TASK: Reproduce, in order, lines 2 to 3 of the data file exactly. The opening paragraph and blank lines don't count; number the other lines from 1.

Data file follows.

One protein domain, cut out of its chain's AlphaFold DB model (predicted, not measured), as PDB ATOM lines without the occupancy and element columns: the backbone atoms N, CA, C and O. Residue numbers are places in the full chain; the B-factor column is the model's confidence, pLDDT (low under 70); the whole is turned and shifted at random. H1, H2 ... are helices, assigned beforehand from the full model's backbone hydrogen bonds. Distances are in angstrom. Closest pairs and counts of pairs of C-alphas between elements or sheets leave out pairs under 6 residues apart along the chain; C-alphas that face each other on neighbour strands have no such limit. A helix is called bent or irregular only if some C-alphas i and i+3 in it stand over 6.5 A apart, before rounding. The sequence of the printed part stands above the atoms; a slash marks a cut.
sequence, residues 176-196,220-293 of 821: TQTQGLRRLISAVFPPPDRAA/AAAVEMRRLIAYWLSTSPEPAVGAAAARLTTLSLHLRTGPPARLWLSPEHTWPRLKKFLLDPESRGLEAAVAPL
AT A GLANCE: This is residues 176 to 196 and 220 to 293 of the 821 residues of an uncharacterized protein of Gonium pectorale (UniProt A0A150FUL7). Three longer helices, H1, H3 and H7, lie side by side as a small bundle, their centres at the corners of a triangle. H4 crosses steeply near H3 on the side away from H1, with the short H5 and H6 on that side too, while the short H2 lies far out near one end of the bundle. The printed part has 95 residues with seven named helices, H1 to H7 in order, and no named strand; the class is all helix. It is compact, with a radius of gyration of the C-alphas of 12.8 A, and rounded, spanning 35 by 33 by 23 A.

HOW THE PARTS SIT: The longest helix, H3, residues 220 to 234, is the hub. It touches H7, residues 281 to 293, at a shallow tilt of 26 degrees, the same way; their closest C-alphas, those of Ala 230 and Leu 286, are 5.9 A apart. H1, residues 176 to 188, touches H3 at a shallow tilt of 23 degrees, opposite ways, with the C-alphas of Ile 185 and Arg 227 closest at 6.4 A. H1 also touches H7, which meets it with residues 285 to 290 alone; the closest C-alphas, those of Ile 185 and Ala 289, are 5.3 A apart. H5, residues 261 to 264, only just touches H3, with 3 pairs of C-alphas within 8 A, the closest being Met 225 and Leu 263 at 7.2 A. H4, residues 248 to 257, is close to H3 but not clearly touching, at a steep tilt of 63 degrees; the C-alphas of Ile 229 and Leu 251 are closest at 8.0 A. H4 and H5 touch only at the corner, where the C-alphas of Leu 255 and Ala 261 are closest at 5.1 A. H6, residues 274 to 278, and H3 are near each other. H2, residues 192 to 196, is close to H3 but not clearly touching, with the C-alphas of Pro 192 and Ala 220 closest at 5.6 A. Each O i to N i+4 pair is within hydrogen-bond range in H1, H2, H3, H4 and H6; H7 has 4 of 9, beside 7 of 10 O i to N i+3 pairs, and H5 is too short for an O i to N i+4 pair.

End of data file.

AT A GLANCE: This is residues 176 to 196 and 220 to 293 of the 821 residues of an uncharacterized protein of Gonium pectorale (UniProt A0A150FUL7). Three longer helices, H1, H3 and H7, lie side by side as a small bundle, their centres at the corners of a triangle. H4 crosses steeply near H3 on the side away from H1, with the short H5 and H6 on that side too, while the short H2 lies far out near one end of the bundle. The printed part has 95 residues with seven named helices, H1 to H7 in order, and no named strand; the class is all helix. It is compact, with a radius of gyration of the C-alphas of 12.8 A, and rounded, spanning 35 by 33 by 23 A.

HOW THE PARTS SIT: The longest helix, H3, residues 220 to 234, is the hub. It touches H7, residues 281 to 293, at a shallow tilt of 26 degrees, the same way; their closest C-alphas, those of Ala 230 and Leu 286, are 5.9 A apart. H1, residues 176 to 188, touches H3 at a shallow tilt of 23 degrees, opposite ways, with the C-alphas of Ile 185 and Arg 227 closest at 6.4 A. H1 also touches H7, which meets it with residues 285 to 290 alone; the closest C-alphas, those of Ile 185 and Ala 289, are 5.3 A apart. H5, residues 261 to 264, only just touches H3, with 3 pairs of C-alphas within 8 A, the closest being Met 225 and Leu 263 at 7.2 A. H4, residues 248 to 257, is close to H3 but not clearly touching, at a steep tilt of 63 degrees; the C-alphas of Ile 229 and Leu 251 are closest at 8.0 A. H4 and H5 touch only at the corner, where the C-alphas of Leu 255 and Ala 261 are closest at 5.1 A. H6, residues 274 to 278, and H3 are near each other. H2, residues 192 to 196, is close to H3 but not clearly touching, with the C-alphas of Pro 192 and Ala 220 closest at 5.6 A. Each O i to N i+4 pair is within hydrogen-bond range in H1, H2, H3, H4 and H6; H7 has 4 of 9, beside 7 of 10 O i to N i+3 pairs, and H5 is too short for an O i to N i+4 pair.